Gear, Food and Prospective

Osprey viva 65

My Gear 

Now that I have had two months on the trail I have had time to use my gear.  I have learned that when I was home testing my different trail items in my living room,  everything seemed to work great.  I am now  going to say “Very” loudly, the trail is not like my living room.  I have since learned what works and what doesn’t work.  Of course, this is different for each hiker.  I have been asked to share my gear list by a few people, and now I think after 800 miles I can do this.

My gear is categorized into  six sections; shelter, food/water, footwear, safety, clothes and backpack.  Basically,  I have tried to carry what I need to stay alive and semi comfortable, it is compiled of simply the basics.


My shelter consists of a free standing Big Agnes solo tent.  It’s amazingly!  I find it easy to set up, spacious enough to fit me and my pack.   It has 5 different interior pockets for organizing my stuff.   Trust me,  a person like me needs these pockets to help keep me from misplacing things.  The wind has shook and rattled my tent, but thankfully not rolled it.    The rain/snow has stayed out and the condensation has been none.  I have to say, I love this tent and would highly recommend it for future thru hikers.

My sleeping bag is rated for 10 degrees and it is a Z-Pack quilt.  It’s light, easy to get in and out of and soft.  Along with my quilt,  I sleep on a thermarest Neoair pad.  It also is light and holds up very well to cold from the ground.
Sleeping in the outdoors is different then my living room.  Therefore, I found  investing in the proper sleeping gear to be crucial.   Warm and dry makes for a good night of sleep!

Food and water

The food area is probably one of the hardest things for me to manage.  Basically, I eat whatever my body is craving.  Backpacker meals are a favorite of mine, and are so easy to cook at the end of a long day.  I have been eating a lot of tuna packets, chicken packets, peanut butter, pop tarts, crackers, cheese packets, and potato flakes.  I’m sure many people get very creative with their trail menus, I just happen to be a person that keeps the menu pretty basic.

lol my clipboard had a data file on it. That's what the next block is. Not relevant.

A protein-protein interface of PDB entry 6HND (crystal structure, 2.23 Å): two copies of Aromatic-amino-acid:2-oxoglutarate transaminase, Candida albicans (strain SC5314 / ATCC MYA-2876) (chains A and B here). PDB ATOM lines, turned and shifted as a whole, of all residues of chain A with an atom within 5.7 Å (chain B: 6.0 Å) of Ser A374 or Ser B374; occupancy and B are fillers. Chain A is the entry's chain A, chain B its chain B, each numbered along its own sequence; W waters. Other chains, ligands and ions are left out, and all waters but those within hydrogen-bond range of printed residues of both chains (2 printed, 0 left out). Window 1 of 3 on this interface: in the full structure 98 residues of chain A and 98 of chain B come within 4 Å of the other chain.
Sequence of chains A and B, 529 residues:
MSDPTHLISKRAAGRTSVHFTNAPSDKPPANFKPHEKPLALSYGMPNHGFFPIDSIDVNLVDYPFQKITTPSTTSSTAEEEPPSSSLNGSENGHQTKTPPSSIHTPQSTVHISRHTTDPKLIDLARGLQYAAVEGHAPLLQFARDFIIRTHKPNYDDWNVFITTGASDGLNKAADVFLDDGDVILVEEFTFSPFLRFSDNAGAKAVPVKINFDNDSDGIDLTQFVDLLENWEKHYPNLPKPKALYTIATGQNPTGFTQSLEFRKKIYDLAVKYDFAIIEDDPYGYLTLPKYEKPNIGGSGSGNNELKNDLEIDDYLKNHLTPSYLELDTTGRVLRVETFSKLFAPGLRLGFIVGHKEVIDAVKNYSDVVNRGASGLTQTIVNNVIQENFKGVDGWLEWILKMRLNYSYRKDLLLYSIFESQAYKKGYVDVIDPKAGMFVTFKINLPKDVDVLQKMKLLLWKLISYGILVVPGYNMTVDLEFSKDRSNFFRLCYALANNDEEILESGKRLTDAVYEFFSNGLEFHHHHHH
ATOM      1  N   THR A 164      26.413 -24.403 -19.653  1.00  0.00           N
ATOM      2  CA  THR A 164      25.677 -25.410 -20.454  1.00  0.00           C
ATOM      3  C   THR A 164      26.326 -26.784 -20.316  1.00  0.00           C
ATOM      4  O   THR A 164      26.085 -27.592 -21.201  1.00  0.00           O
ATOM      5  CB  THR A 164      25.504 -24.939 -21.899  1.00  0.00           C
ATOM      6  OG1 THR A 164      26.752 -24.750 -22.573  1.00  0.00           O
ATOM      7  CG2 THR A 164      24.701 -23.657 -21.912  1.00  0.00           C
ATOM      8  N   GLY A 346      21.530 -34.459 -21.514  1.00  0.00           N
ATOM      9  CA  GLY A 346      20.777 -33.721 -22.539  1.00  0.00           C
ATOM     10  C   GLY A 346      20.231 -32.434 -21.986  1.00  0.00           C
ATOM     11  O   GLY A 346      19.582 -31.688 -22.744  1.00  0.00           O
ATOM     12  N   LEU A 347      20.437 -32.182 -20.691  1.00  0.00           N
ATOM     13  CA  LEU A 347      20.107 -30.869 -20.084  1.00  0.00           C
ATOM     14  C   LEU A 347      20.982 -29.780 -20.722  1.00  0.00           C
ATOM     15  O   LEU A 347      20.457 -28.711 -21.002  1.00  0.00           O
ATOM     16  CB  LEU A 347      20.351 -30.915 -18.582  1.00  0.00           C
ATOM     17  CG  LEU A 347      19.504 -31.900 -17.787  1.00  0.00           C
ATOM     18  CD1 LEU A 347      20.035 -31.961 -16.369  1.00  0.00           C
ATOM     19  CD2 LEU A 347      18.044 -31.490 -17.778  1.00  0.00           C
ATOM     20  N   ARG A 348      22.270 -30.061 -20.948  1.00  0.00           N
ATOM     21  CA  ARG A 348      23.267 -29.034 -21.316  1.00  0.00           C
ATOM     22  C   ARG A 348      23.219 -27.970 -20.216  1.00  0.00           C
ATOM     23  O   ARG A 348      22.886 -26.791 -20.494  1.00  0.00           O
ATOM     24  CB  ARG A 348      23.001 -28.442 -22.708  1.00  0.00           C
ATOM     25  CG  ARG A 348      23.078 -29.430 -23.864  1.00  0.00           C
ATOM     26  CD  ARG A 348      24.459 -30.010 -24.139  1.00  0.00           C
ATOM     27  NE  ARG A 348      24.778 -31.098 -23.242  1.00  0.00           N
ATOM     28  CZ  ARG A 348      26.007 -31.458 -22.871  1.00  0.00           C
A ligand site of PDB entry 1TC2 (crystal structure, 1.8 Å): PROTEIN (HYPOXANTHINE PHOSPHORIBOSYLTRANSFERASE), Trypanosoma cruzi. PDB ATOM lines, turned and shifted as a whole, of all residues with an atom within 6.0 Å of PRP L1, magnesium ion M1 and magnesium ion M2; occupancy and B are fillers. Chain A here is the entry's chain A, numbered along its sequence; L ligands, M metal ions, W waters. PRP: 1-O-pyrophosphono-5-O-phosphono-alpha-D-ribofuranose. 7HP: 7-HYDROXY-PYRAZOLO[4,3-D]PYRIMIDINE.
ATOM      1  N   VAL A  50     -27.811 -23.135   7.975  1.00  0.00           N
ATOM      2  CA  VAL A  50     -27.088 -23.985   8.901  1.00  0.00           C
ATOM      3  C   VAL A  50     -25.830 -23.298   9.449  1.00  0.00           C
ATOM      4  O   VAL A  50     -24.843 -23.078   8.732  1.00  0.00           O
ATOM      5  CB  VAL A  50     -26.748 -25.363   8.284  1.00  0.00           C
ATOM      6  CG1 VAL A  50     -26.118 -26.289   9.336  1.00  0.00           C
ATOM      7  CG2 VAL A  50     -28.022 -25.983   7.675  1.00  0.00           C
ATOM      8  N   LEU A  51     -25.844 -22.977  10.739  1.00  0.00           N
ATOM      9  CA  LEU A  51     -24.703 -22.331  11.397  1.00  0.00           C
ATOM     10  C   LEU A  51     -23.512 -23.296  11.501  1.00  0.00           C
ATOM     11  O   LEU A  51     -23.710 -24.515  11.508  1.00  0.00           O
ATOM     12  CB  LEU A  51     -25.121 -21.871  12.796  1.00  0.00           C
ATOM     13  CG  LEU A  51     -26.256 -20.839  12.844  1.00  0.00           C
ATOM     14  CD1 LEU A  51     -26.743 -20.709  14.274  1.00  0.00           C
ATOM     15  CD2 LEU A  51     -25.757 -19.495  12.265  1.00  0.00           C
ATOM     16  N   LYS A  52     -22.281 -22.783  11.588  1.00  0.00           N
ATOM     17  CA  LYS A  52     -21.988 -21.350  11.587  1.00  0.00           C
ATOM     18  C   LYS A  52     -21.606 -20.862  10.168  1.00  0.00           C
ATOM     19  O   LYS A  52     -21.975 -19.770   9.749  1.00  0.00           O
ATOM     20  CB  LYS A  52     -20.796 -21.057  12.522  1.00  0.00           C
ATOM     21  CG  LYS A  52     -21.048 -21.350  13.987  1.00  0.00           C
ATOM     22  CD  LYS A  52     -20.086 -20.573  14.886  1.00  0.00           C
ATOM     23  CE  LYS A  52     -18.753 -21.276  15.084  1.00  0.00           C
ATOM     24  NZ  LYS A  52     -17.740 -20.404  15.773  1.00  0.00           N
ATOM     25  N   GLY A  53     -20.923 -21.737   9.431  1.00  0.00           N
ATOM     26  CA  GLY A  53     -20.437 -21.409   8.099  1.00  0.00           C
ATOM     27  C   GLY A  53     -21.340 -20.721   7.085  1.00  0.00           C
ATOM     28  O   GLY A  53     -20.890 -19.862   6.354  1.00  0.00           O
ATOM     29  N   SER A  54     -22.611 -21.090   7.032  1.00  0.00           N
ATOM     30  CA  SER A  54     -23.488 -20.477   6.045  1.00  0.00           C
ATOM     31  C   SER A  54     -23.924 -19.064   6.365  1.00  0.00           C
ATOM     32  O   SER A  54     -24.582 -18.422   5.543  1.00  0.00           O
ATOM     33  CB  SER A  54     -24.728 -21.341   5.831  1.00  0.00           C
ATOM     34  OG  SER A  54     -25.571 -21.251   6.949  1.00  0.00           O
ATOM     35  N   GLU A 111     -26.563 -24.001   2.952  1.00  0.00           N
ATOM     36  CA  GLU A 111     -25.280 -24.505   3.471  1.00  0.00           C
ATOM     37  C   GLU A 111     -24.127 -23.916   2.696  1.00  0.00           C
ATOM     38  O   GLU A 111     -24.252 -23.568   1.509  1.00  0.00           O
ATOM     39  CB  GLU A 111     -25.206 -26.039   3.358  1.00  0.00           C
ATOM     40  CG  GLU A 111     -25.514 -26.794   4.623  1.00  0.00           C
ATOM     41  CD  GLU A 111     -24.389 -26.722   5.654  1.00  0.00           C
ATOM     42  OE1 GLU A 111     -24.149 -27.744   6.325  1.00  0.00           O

Footwear and food

I use a gravity fed platypus water purification system.  Again, this is a personal preference but since I was asked to share my gear list, this is what I have found to work best for me.  I can purify a lot of water at one time and I can carry extra water in my purification bag if the water source is sparse.


Altra Olympus 4 have been my go to for my feet this far.  The tread seems to prevent slipping and there is a nice thick layer of cushion to minimize rock bruising.  I wear Injinji toe sock liners with a pair of Darn Tough mid weight hiking socks.  I did experience blisters in the beginning of my trek but at that time I was not wearing the toe liner.  I am now a firm believer in the toe liner to prevent blisters (and would like to thank my son for introducing thaws to me) and will never hike without them.

Safety Essentials 

I carry the Petzl Avril Core headlamp.  I really like this headlamp since it’s light and can be used with the rechargeable battery or triple A.   I have found the rechargeable battery to work great and the brightness to be superb for night hiking.

The In Reach mini Garmin has been a great way to communicate with family and friends when there is no cell phone reception.  The Garmin does require a monthly plan.  It’s small and has an easy SOS button in case of an emergency.  It has many features such as tracking and creating waypoints.


First of all I don’t ever have to waste a minute on deciding what to wear, it’s the same thing every day.    That being said, I am very impressed with these items when it comes to consecutive days on the trail.